It is focused on Colombians and Venezuelans but there is definetly change coming and changes are pretty much generalized or the school of lawyers chimes in. Don't forget the school of lawyers has a loud voice and weight in politics and anything forcing legalization helps lawyers get clients.

Panamanians are tired of the out of control immigration system and the problems it has brought as many foreigners do overstay their welcome and often try to interfere with their way of living, i.e. Huge dislike of Boquete gringos when a group of expats protested for the loud music of the fair and even pretended to buy the rights of the fair, also many expats with criminal records that do border hopping for two years so they can hide their past and get their residency with a Panamanian criminal record, then when feeling safe go back to their criminal ways.

It is not all that use it for the wrong purposes Marie, you always take everything personal, but with all due respect, FBI reports do not take 2 yrs. Even though people may not be criminals, some with a record (DUI, etc.) can get denied residencies as well in Panama and rather border hop to avoid having to get their FBI reports, again, this is not aimed at you, but it's a general opinion on what's causing the Panamanians to want to tighten their immigration policies and shorten the stays for certain nations. Remember the 2 yr rule also falls for other nationalities, not only US and Canada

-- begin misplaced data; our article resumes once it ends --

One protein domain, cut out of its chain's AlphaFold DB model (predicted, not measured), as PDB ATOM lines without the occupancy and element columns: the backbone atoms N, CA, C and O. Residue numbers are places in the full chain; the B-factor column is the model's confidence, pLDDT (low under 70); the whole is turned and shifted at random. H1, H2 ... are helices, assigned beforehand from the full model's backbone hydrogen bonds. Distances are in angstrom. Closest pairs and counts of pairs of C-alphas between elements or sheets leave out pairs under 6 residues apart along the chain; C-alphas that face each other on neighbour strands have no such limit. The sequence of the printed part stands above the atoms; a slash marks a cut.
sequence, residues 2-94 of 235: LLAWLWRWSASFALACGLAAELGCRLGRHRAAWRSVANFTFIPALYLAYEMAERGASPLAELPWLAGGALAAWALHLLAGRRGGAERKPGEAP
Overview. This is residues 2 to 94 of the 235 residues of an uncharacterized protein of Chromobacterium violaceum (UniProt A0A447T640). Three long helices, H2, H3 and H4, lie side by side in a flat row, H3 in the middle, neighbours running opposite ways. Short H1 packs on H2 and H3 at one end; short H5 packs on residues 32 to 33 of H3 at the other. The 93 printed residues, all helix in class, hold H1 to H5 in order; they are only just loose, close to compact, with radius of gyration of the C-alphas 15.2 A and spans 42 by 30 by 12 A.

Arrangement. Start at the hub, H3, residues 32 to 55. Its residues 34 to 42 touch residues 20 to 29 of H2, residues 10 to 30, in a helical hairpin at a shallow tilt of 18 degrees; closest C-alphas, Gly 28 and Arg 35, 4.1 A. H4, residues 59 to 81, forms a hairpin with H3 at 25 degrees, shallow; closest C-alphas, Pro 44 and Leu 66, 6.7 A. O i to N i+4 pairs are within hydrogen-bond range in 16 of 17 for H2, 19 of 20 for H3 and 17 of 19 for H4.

The problem with the use of FBI reports (background checks) for immigration purposes is two fold. 

1. While Panama is asking for FBI background checks they have no one trained to read or interpret these reports which are coded. Each state in the USA sends a representative from their respected justice department to train in reading and interpreting these reports. They in turn write a manual for law enforcement for their state.

2. FBI background checks are very inaccurate. This is an excerpt  from the 2015 US Uniform Law Commission:


What are the errors?
Here are a few examples.
Lack of Disposition Information. Arrests are supposed to be recorded and forwarded by a